Nearly 46% of credit departments currently have lower days beyond terms (DBT) than they did two years ago, according to a recent eNews poll. However, the reasons why differ widely.
“Being a private manufacturer with little competition and loyal customers that date back to the 70s helped us retain these terms,” said Betsy Rhodes, CCE, treasurer for Metal Specialties, Inc. (Odessa, TX). In addition, companies may have benefitted from government support programs that provided them with a means to pay their employees as well as their business partners, Rhodes added.
In a follow-up eNews poll, 61% of participants indicated that customers’ move from manual payment processes to electronic payments led to the decline. With companies working remotely, mailing a traditional check became difficult, said Juanita Reyes, credit manager for Eastern Quality Foods (Ponte Vedra Beach, FL). “Customers who were against EFT started sending payments electronically because it became an attractive way to process payments with their new environment.”
Furthermore, customers are getting paid faster, giving them quicker access to cash that they can use to pay us quicker, Reyes said. Combined, technology, strong demand and adjusted processes have helped improve overall DSO, she added.
Respondents also credited DBT decreases to:
The collection department’s adjustment to the remote working environment (44%).
The customer’s AP department becoming more efficient at working and processing payments remotely (33%).
Extensions in payment terms (6%).
Company’s aligning terms with customer payment habits (6%).
New automation technology (6%).
While some respondents credited the extension of payment terms for decreases in DBT, that could present a falsepositive, warned Val Venable, CCE, ICCE. At the start of the pandemic, more companies may have extended terms to help support their customers, Venable said. However, that could affect other metrics negatively because one metric does not tell the whole story, she added. “Days beyond terms can be down; but if days sales outstanding is up, it could still result in reduced cash flow. Is it taking longer to turn the sales into cash, despite the ‘false positive’ good news of reduced days beyond terms? If the terms have not been extended, then this is really good news. But, without knowing the why and what changed, we can only speculate.”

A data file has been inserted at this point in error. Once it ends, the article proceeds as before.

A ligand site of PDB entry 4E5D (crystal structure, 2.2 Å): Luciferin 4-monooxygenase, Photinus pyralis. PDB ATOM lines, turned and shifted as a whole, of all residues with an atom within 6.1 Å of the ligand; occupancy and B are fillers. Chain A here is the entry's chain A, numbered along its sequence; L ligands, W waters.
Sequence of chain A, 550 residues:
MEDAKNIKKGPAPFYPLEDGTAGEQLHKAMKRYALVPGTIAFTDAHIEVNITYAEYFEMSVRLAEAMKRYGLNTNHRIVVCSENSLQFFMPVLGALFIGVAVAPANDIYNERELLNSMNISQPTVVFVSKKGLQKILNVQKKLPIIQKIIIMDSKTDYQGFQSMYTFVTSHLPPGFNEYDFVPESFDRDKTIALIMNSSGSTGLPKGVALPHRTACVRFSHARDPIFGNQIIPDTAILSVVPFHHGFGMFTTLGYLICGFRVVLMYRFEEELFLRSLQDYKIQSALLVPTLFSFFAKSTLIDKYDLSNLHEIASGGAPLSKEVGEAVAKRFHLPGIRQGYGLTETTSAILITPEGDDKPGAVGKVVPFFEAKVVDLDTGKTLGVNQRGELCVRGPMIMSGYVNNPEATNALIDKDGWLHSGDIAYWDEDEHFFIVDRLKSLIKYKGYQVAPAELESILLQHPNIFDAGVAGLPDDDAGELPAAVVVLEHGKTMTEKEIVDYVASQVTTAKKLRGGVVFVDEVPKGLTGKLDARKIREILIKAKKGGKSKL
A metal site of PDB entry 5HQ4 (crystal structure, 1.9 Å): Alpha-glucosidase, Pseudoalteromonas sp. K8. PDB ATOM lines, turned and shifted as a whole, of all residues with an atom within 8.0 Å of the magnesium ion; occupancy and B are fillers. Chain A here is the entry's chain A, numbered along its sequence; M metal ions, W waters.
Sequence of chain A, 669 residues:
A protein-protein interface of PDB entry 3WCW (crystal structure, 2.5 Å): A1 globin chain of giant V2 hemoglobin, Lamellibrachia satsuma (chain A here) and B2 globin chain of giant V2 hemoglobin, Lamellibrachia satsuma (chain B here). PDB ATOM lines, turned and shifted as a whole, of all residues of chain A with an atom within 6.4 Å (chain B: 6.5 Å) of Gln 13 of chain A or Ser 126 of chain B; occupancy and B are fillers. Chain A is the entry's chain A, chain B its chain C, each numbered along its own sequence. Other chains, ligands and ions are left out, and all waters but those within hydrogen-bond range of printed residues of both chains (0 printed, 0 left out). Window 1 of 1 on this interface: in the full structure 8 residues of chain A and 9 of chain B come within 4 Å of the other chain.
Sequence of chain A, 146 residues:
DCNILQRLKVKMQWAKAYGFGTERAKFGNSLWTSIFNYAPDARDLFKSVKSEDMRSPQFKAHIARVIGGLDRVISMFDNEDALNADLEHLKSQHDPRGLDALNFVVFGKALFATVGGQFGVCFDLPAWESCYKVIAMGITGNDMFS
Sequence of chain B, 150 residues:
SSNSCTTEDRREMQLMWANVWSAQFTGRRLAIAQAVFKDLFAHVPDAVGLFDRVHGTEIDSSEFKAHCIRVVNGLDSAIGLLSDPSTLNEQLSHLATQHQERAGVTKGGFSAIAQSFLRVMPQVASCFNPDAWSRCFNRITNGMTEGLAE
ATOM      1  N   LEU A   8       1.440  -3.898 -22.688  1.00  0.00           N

Managing exposure risks can attribute to lower DBT as well, Reyes said. Credit professionals do not want to take on the risks of going above the customer’s credit limits because the data they collect shows how much their customers can afford. Customers need products and they need to pay quicker—sometimes ahead of terms—to avoid disrupting future orders for both parties, she continued.
Tighter oversight on your accounts receivables department is another strategy that helps lower DBT, said Christopher Roshong, credit manager at Graves Lumber Company (Akron, OH). Due to longer lead times and inflationary pricing, cash flow may be tight. Therefore, credit professionals must be conservative with customers, do their know-your-customer due diligence and act based on the communication they are having with their customers, Roshong said.
This article first appeared in eNews. It is used with permission.